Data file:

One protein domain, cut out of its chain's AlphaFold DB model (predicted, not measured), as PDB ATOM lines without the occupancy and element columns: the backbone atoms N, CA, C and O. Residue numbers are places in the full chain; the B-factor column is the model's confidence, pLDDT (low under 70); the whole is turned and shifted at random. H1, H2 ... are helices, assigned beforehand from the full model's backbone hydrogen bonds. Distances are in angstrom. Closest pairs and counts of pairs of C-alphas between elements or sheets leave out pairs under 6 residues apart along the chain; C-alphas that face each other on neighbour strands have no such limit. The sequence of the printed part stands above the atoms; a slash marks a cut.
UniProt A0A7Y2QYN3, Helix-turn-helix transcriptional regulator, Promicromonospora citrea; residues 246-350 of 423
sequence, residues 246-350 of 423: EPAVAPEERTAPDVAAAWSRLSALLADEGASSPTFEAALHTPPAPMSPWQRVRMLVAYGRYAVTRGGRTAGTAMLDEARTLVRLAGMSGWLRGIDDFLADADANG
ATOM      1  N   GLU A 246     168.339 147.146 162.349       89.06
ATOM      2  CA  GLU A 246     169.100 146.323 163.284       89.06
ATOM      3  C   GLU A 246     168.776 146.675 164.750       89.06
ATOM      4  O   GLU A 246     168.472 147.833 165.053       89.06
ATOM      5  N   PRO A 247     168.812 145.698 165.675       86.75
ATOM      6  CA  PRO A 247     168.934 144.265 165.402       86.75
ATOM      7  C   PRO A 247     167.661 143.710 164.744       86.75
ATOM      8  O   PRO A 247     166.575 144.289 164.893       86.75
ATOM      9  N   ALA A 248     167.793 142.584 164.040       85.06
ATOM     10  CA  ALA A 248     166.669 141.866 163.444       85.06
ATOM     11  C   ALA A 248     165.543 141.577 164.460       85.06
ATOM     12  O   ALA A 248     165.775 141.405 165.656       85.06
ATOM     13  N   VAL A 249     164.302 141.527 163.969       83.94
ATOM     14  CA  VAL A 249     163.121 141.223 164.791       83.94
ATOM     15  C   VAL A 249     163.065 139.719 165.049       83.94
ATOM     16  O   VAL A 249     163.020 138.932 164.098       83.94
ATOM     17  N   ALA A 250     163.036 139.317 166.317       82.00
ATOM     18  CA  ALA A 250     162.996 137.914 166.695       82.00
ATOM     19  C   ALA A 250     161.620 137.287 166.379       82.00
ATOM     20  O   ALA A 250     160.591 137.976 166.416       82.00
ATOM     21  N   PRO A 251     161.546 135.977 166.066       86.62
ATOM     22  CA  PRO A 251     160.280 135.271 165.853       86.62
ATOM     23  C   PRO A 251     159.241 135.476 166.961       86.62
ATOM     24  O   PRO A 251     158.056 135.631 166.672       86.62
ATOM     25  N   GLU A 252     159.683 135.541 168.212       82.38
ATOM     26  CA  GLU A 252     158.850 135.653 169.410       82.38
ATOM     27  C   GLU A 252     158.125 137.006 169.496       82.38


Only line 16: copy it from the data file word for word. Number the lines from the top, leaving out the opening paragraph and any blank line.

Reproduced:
ATOM     14  CA  VAL A 249     163.121 141.223 164.791       83.94